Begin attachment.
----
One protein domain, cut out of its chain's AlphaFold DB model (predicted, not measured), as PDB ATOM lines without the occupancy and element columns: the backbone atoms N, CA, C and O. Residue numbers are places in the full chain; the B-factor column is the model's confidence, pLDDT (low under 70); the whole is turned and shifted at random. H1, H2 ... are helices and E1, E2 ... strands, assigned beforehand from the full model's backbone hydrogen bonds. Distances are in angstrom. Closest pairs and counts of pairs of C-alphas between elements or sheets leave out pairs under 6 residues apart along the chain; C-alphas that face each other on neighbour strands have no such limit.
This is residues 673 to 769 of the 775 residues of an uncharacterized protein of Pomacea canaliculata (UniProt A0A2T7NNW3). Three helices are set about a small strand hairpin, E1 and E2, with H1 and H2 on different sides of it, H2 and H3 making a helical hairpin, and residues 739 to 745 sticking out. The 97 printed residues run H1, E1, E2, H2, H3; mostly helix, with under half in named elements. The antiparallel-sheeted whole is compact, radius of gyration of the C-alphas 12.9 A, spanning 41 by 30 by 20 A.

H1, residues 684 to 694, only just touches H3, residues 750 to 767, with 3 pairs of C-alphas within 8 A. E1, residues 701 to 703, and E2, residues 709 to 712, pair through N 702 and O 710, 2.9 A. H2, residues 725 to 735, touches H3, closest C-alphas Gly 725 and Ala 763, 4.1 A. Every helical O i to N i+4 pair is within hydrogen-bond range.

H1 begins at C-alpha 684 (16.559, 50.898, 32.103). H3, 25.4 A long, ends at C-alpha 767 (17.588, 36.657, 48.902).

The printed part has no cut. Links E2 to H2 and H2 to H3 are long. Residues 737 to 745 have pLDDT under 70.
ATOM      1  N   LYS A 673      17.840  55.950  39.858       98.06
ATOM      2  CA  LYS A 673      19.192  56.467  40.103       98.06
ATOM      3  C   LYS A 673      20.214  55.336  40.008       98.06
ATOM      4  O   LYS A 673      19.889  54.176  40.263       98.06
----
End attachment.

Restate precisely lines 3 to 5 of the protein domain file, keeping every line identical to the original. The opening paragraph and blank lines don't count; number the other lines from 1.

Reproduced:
H1 begins at C-alpha 684 (16.559, 50.898, 32.103). H3, 25.4 A long, ends at C-alpha 767 (17.588, 36.657, 48.902).

The printed part has no cut. Links E2 to H2 and H2 to H3 are long. Residues 737 to 745 have pLDDT under 70.
ATOM      1  N   LYS A 673      17.840  55.950  39.858       98.06